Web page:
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Formerly known as Burma, Myanmar conjures up images of archetypical Asian jungle: lush rainforest dripping with moisture, great muddy rivers snaking across broad valleys peppered with conical pagodas, forests alive with the trumpeting of elephants, and the crooning songs of gibbons.
As a country, Myanmar has a greater diversity of ecosystems than any other nation in mainland Southeast Asia, with some of the most intact natural habitats and communities of species remaining in the entire region – including many endemic and globally threatened species.
In North-central Myanmar’s Sagaing Region, the fantasy image comes to life as mountainous peaks slope down to fertile lowlands hosting fantastic wealth of flora and fauna. Iconic species such as Clouded Leopards, Golden Cat, Banteng, Sunda and Chinese Pangolin are all found in forests here, as well as a small population of Endangered Asian Elephants.
Additionally, these forests are very important for the long-term conservation of Vulnerable Eastern Hoolock Gibbons – a rare Asian primate with distinct facial markings and loud haunting calls. With a total population estimated at only 10,000-50,000, this area is a stronghold for the species across its global range.
To protect Central Myanmar’s wildlife, Rainforest Trust has teamed up with local partner Friends of Wildlife (FOW) to help establish the Mahamyaing Wildlife Sanctuary (MWS). The 291,680-acre reserve will provide critical protection for Eastern Hoolock Gibbon and other rare species, while providing an outstanding opportunity for expansion of Myanmar’s network of protected areas.
Asian Elephant (EN), Sunda Pangolin (CR), Chinese Pangolin (CR), Eastern Hoolock Gibbon (VU), Green Peafowl (EN)
Evergreen, mixed deciduous forests
Deforestation, agricultural encroachment, poaching
Establishing the Mahamyaing Wildlife Sanctuary
Friends of Wildlife (FOW)
Cost Per Acre
The proposed Mahamyaing Wildlife Sanctuary (MWS) hosts a particularly rich and intact assortment of Asian wildlife. Biodiversity surveys have recorded Clouded Leopard, Fishing Cat, Chinese Serow and the Critically Endangered Chinese and Sunda Pangolins.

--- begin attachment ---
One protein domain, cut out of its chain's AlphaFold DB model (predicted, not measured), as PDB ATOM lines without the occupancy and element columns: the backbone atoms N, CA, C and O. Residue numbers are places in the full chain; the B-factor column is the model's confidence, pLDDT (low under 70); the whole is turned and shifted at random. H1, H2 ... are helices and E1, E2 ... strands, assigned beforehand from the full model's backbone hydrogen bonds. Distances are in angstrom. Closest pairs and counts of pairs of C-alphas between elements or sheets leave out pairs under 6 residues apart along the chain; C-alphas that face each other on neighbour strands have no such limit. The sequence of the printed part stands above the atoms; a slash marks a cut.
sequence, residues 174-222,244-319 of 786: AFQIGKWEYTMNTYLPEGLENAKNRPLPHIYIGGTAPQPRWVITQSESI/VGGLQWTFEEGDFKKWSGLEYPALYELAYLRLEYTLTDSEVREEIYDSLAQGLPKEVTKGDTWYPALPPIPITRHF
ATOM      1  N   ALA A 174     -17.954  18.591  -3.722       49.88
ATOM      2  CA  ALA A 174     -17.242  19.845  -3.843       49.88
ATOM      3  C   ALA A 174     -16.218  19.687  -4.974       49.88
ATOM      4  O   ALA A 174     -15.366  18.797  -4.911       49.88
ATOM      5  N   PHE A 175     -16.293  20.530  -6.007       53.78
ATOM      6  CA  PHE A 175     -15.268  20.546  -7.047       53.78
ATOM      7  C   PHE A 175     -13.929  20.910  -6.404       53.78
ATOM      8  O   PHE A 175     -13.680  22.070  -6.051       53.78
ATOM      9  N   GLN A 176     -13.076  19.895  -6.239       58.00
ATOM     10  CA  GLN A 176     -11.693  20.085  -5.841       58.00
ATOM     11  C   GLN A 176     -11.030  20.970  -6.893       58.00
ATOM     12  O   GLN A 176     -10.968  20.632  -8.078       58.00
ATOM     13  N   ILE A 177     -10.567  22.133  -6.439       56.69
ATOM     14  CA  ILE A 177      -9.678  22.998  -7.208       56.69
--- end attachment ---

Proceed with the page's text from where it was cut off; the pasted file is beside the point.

A significant portion of the global population of Eastern Hoolock Gibbon – a rare Asian primate with distinct facial markings and loud haunting calls – is found in the sanctuary area, representing at least 10% and probably over 25% of the global population. The reserve also serves as an important corridor and refuge for an estimated 60 Endangered Asian Elephants, which are becoming increasingly rare across their range. In addition, the area has been designated an Important Bird Area (IBA). Over 86 bird species have been identified in the proposed sanctuary including the strikingly beautiful and Endangered Green Peafowl. Over 74 species of butterfly and a diverse suite of flora have also been documented.
Forests in Central Myanmar are becoming increasingly strained by demand for illegal timber and food crops, while poaching for the illegal wildlife trade decimates rare species that are outside protected areas.
Threats to the proposed wildlife sanctuary come mainly from extraction of timber and the encroachment of roads that degrade and fragment habitat. In addition to these threats, a lack of effective management and institutional support of protected areas in Myanmar hampers protection efforts.
There are 24 villages in and around the proposed Mahamyaing Wildlife Sanctuary, including two inside the sanctuary. Communities here live at a subsistence level relying on farming, small scale trade and hunting for their livelihoods.
However, FOW is working to empower villagers with alternatives to extractive industries through promotion of customary land rights and conservation education. Already, FOW have carried out gibbon census surveys together with local villagers and rangers from the Nature- Wildlife Conservation Division in charge of all protected areas. Collaborative projects such as these create a culture of inclusiveness and shared responsibility essential for community-based conservation efforts to succeed.
Thanks to the generous support of our Board members and other supporters who cover all of our operating expenses, Rainforest Trust is able to allocate 100% of donations to conservation action. No board member receives financial benefit and our staff salaries are modest.
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